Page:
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1. History

The evolution of the North American datum is interesting, a bit convoluted, and a continuing process. Expansion of the spatial data user community and more accurate measurement technology increases pressure on the control network to meet ever greater accuracy needs. What used to take decades between datum refinements is reduced to years.

This chapter highlights major events in the North American datum history. For greater detail, the reader is directed to reference list included in Chapter A.

Note: Click any map to see a larger version 

New England Datum - 1879

  • Network: Along Eastern Coast and in Northeastern states
  • Ellipsoid: Clarke 1899
  • Origin: Control station Principio in Maryland

US Standard Datum - 1901

  • Network: Extended network south and west; later added Transcontinental and Pacific arcs, Figure D-1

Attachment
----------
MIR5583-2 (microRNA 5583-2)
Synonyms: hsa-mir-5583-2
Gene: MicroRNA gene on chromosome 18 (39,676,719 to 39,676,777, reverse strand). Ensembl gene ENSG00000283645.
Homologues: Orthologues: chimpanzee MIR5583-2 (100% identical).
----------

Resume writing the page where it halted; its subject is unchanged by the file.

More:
• Approximately 5,000 control stations
  • Ellipsoid: Clarke 1866
  • Origin:  Meades Ranch in Kansas, Figure D-2, is identified as the origin but its position was computed from Principio; Azimuth to point Waldo fixed orientation.
Figure D-1
Control Network in 1901
“A Potpourri of Geodetic and Other Surveying Items”, Joseph F. Dracup
Presented at the WSLS Annual Institute Jan 1977


Figure D-2
Control Station Meades Ranch
NGS Photograph Archives

North American Datum - 1913

  • Canada and Mexico agree to tie their networks to the network. To reflect this, the US Standard Datum renamed the North American Datum. Nothing else changed.

North America Datum of 1927 (NAD 27) - 1932

  • Network: 1901 US network expanded, Figure D-3; Canadian and Mexican networks added.
  • Approximately 25,000 control stations
  • Ellipsoid: Clarke 1866
  • Origin: Control station Meades Ranch (as computed from Principio); Azimuth to Waldo
  • Adjustment completed in 1932
Figure D-3
NAD 1927 Network
“North American Datum of 1983”, Charles R. Schwartz, Editor,
NOAA Professional Paper NOS 2, Dec 1989

North America Datum of 1983 (NAD 83) - 1986

  • Network: Fifty years worth of additional densification, Figures D-4 and D-5
  • Approximately 272,000 control stations
  • Ellipsoid: Geodetic Reference System of 1980 (GRS 80)
  • Origin: Geocentric fit